For under 10's and under 12's is a motion offense the best offense to run for man to man? And for zone defenses what are your thoughts on a 3 out 2 in high low post or two post players working the triangle? Finally,should we expect to see full court pressing in both these age divisions?
i coach a girls AAU 7th grade team ,last year we had about 15 girls tryout for 10 spots this year i anticapate having @ 25 girls. We are trying to form an "A" and a "B" team with that many girls what drills should i focus on.I do have quite a few girls that would be on the fence for the A team. thanks
You said: "I decided we weren't going to have tryouts, we started practice. If you wanted to play on the team, you came to practice every day until I told you not to come. Everybody went throught the same drills, teaching, conditioning and competition. Naturally most of my attention was focused on the players that I knew I needed for the season, but if others stood out, then they had a shot at the team. We usually took about 3 days to make the first cut and usually had it down tot the team by 6 days."
Our junior high 7th grade has over 80 boys being "evaluated" (can't call it tryouts) over 3 days, 6 hours, for 22 slots.
The coach is a PE teacher for this age group and although PE time is not suppose to be for "evaluation" the youth have been playing basketball for the last 2 1/2 weeks. The coach has to be using the time to get a feel for who he is interested in and who are without a doubt no's.
Your approach is more realistic than trying to evaluate over 80 boys in 6 hours with only two coaches and 7th grade girl managers to track/score the boys at each evaluation station. Or using PE time and denying it.
Spend the majority of your practice teaching skills (dribbling, passing, shooting, footwork). Do not run plays. Instead teach a free form motion offense so kids learn "how to play". You can also teach skills and build your motion offense at the same time so it's a more efficient use of practice time.
Teach man to man defense. Do not press or play zone defense.
I volunteered to coach 4th-5th grade (9-11 yr olds) basketball. I've played in high school and many leagues ... but I don't know what drills and what the appropriate strategy is to teach this age group. Help or tips? Thanks...
I was the assist coach last year for a 4th grade aau team. This year i am going to be coach them by myself basically. I played ball and coach but teach the basic and trying to not overload them with a lot of plays. My question is should i run the team as starting 5 unit press hard, run and gun for 3 mins then begin in the second unit. Its work at the 8th grade level. I dont know if it work at the 5th grade level.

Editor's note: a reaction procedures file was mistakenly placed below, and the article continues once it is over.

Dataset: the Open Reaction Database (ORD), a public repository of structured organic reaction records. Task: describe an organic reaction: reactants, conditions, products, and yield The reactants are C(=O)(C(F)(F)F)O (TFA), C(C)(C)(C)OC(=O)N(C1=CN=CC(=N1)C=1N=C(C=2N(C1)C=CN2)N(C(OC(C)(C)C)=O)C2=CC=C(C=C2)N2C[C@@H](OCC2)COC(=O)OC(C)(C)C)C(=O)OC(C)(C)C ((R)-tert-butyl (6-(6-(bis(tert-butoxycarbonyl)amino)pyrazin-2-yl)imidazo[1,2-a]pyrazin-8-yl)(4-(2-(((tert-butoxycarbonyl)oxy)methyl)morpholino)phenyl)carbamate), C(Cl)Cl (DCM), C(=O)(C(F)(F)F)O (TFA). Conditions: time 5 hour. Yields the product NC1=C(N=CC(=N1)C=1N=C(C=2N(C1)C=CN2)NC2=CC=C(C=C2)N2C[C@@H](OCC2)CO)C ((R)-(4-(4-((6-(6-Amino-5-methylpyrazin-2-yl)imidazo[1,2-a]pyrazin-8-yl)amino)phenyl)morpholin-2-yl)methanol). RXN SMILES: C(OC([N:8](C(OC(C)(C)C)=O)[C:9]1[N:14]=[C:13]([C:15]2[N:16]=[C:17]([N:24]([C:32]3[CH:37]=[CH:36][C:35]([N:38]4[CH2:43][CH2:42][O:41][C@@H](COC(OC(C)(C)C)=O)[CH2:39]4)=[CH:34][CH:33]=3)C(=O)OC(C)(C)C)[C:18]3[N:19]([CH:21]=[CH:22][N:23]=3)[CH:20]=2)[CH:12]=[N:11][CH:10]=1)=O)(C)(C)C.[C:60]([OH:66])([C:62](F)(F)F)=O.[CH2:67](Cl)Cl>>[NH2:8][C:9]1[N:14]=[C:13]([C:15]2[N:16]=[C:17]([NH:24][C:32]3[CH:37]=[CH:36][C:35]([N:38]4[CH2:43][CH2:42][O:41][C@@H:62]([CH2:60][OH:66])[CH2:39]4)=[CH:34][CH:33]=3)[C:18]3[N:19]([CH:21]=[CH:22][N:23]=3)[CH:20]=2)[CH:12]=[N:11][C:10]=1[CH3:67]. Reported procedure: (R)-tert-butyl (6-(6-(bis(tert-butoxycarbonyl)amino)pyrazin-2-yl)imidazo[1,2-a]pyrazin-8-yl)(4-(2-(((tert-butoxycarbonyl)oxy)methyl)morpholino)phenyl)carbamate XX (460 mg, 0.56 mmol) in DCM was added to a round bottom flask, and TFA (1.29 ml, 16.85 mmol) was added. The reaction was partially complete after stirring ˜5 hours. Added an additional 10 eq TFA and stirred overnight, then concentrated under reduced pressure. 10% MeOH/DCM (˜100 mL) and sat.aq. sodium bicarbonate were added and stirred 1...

"I decided we weren't going to have tryouts, we started practice. If you wanted to play on the team, you came to practice every day until I told you not to come. Everybody went throught the same drills, teaching, conditioning and competition. Naturally most of my attention was focused on the players that I knew I needed for the season, but if others stood out, then they had a shot at the team. We usually took about 3 days to make the first cut and usually had it down tot the team by 6 days."
If you get them to run a play, tell me your secret. I have enough trouble getting 15 & 16 year old kids to run a play.
To be honest, you will not have any luck and it will be a waste of your time. You MIGHT get them to run it correctly with HOURS of work, but most likely not.
Children's (especially at that age) brains aren't wired to sit there and learn a play. They seriously can't help it. Their brains are wired to be easily stimulated. That's why you can't talk to them for more than 20 seconds without doing something fun. Otherwise, they might start talking, going to la-la land, or start messing around with each other.
Here are some helpful articles you may want to take a look at:
May be too late for school tryouts, but maybe for AAU (plus I like it at practice, too -- I have 12-year old girls)
Three-man weave, back to a 2-on-1.
The first part is probably understood, but just in case, three lines for a 3-0 fastbreak . . ball starts in middle, player passes a wing and follows their pass, running to fill the spot they passed to. I'll say the ball went to the player on the left wing . . the new ballhandler takes one dribble to the middle (optional, depending on level, could be no dribbles) then passes across to the right wing, then passer runs to right wing, etc. until you get close enough for a layup.